Most of us have had emotions of inadequacy and uncertainty at some point in our lives. Self-doubt and lack of confidence while being qualified to accomplish the job you’ve been given are common, especially in new circumstances with new obstacles. It’s natural to feel this way. However, if you feel inadequate even when you succeed at your particular profession for an extended period within your knowledge, hard work, and effort, you’re suffering from imposter syndrome. Harvard Business Review has a terrific definition:
“Imposter syndrome is a condition in which you distrust your capabilities and feel like a phoney. It primarily affects high-achieving individuals who struggle to embrace their achievements. As a result, many people doubt whether or not they are deserving of praise.”
People who develop the symptoms frequently believe that their achievements are undeserved or that their outstanding marks result from their luck. They’re also concerned that someone will “find out” that they’re not capable enough. Imposter syndrome is quite widespread, with some studies estimating that up to 70% of people may experience it at some point in their lives. As you can acknowledge, impostor syndrome can affect anyone, regardless of job or social status, but high-achieving individuals often experience it.
So, if you suspect you have imposter syndrome or anything similar, know that there are strategies to combat these sentiments in a positive, comprehensive way. Here are three suggestions to get you started.
Don’t create a fake self-image solely to fit in; instead, remain consistent in your actions and trust your strengths. Conforming to how you think other people expect you to be is a frequent reaction to ‘imposter’ emotions. For example, you may believe that being a ‘decent’ student or receiving social or professional approval is necessary. As a result, you must have a specific appearance, dress a certain way, hold a certain attitude, or speak or write in a particular manner. It might be beneficial to rethink your preconceptions about what people expect of you and allow yourself greater freedom to express yourself in a way that feels more authentic to you. It’s easy to feel like you’re ‘faking it’ when you try to give others what you think they want. Instead, you might offer something original based on your own opinions and experiences.
Be Kind Towards Yourself
Impostor syndrome is a negative self-talk tendency in which you tell yourself things like “you’re not smart enough to belong in this hierarchy.” Negative self-talk is a terrible habit that significantly affects our stress and anxiety levels. Being kind to yourself simply means practising good self-talk and altering how you talk to yourself in your thoughts. Try to catch yourself immediately whenever you are going to have negative thinking. It can not only make you feel less stressed and nervous, but it can also help you have the courage to take risks that will pay off.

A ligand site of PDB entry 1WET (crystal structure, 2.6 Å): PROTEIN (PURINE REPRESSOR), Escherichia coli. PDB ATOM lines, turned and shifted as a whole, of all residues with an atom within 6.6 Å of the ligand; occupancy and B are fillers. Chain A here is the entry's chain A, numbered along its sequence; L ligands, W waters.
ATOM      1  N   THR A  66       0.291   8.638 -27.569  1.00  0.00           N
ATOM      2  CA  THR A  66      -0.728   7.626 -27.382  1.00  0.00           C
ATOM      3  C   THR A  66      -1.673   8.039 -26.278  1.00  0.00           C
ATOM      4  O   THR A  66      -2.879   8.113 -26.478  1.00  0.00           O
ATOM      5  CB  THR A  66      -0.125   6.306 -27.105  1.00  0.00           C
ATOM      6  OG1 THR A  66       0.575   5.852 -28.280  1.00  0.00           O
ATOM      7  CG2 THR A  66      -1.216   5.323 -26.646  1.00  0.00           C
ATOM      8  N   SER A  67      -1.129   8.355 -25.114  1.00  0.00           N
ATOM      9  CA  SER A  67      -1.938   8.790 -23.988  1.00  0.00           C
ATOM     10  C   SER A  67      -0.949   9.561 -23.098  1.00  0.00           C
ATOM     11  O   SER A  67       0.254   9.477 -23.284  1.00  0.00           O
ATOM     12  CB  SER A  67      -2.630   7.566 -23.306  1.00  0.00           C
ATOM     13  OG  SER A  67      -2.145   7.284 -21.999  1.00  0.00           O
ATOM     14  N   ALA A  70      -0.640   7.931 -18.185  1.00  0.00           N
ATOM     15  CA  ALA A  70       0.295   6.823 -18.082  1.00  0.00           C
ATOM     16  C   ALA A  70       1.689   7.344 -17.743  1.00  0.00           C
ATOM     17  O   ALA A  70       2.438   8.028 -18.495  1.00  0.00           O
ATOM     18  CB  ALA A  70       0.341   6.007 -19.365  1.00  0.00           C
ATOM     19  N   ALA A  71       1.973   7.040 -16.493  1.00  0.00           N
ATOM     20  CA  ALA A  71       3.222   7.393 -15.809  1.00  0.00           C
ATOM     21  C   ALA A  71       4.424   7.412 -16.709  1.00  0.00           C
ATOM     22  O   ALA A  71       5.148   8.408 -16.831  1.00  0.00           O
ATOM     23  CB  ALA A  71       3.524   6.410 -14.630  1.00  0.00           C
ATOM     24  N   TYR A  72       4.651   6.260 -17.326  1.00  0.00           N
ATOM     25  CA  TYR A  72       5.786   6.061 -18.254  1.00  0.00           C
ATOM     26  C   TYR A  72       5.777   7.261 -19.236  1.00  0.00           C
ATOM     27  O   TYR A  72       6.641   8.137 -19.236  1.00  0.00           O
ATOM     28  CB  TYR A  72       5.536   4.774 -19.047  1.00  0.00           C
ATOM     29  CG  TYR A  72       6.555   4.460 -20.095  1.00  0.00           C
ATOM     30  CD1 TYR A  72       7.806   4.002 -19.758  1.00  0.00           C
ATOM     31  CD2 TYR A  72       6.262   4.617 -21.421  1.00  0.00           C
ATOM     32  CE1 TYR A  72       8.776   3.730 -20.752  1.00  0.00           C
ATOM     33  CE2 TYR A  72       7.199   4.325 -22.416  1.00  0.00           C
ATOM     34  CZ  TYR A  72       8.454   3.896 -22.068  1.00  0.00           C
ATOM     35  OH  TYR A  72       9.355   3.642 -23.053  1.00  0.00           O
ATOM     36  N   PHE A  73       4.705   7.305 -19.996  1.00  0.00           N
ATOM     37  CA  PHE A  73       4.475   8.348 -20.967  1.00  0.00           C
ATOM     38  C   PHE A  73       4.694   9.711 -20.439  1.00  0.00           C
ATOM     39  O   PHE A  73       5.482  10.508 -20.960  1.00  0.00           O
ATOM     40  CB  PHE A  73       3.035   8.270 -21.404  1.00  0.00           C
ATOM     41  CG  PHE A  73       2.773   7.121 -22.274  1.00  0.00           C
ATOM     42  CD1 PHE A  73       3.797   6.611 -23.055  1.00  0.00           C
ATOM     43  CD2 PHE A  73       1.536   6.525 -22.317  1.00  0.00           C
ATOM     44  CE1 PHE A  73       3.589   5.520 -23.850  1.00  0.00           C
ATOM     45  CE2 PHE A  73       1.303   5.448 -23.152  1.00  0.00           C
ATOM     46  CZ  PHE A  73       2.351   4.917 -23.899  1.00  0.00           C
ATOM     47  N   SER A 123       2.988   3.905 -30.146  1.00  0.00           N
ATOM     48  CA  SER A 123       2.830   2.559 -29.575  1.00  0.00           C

Accept New Challenges & Don’t Afraid To Make Mistakes
Those who are diagnosed with impostor syndrome tend to turn down work opportunities most often as they don’t believe they’re suitable for the profession. However, taking on new, demanding activities and succeeding at them can open many options for you. In addition, they could be a big help in learning, improving, and growing in your profession. While taking on a role you’re not sure you can perform well at might be intimidating, keep in mind that you were asked to do it for a reason, and there’s no harm in learning new skills and asking questions along the way.
So, if you’re willing to shift your mind about saying yes to new opportunities, you’ll have to be open to making new mistakes as well.
You may be concerned that making a mistake or not knowing anything would demonstrate to others around you that you are an ‘imposter.’ We all make mistakes from time to time, and we can’t know everything. Fear of making a mistake might cause you to remain silent, preventing you from sharing valuable thoughts. Risking the danger of making a mistake is often the only option to offer oneself a voice in a group. You could be startled to learn that others react to your concept in entirely different ways than you anticipated.
It’s pretty challenging to overcome imposter syndrome, especially unless you’ve had it for a long time. The fact that many of the immensely successful people who suffered from this anxiety disorder, including Tom Hanks, Meryl Streep, and many more, still feel this way despite all they’ve done, shows that it might be a lifetime affliction. That’s why the most unusual approach to dealing with imposter syndrome isn’t to get rid of it totally; instead, it’s to prevent it from impeding your achievement.